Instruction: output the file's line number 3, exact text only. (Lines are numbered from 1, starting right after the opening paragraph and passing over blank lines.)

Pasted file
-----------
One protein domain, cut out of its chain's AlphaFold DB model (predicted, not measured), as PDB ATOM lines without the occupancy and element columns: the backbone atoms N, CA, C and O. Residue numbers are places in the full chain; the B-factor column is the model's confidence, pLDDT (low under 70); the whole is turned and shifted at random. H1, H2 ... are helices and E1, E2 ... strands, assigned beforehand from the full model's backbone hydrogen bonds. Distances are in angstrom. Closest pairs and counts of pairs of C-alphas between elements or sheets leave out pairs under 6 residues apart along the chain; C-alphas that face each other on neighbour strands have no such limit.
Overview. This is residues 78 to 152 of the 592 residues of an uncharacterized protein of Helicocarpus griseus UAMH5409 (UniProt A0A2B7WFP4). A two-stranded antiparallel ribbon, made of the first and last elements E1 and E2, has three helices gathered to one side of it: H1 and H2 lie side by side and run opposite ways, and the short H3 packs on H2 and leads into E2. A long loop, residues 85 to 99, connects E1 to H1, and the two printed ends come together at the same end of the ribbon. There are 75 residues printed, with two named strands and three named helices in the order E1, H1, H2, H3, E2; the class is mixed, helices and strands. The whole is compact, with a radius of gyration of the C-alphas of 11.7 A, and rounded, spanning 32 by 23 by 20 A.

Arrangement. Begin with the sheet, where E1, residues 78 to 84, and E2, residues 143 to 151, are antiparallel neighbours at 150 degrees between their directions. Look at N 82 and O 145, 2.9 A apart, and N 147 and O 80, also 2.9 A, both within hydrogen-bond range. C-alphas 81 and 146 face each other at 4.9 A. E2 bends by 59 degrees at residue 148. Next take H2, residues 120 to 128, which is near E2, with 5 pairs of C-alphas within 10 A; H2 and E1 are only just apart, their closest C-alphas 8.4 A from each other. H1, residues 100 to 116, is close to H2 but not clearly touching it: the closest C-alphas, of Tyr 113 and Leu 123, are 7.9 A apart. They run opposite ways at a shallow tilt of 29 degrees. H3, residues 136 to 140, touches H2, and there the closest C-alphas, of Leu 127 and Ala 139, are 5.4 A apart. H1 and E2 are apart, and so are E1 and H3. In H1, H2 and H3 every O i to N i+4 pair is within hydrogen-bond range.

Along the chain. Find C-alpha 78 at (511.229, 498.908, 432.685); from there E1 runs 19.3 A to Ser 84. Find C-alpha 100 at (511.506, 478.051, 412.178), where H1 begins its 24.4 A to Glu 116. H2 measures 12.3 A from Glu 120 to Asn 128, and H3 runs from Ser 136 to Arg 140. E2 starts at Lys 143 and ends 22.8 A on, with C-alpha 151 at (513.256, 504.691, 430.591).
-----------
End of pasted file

Along the chain. Find C-alpha 78 at (511.229, 498.908, 432.685); from there E1 runs 19.3 A to Ser 84. Find C-alpha 100 at (511.506, 478.051, 412.178), where H1 begins its 24.4 A to Glu 116. H2 measures 12.3 A from Glu 120 to Asn 128, and H3 runs from Ser 136 to Arg 140. E2 starts at Lys 143 and ends 22.8 A on, with C-alpha 151 at (513.256, 504.691, 430.591).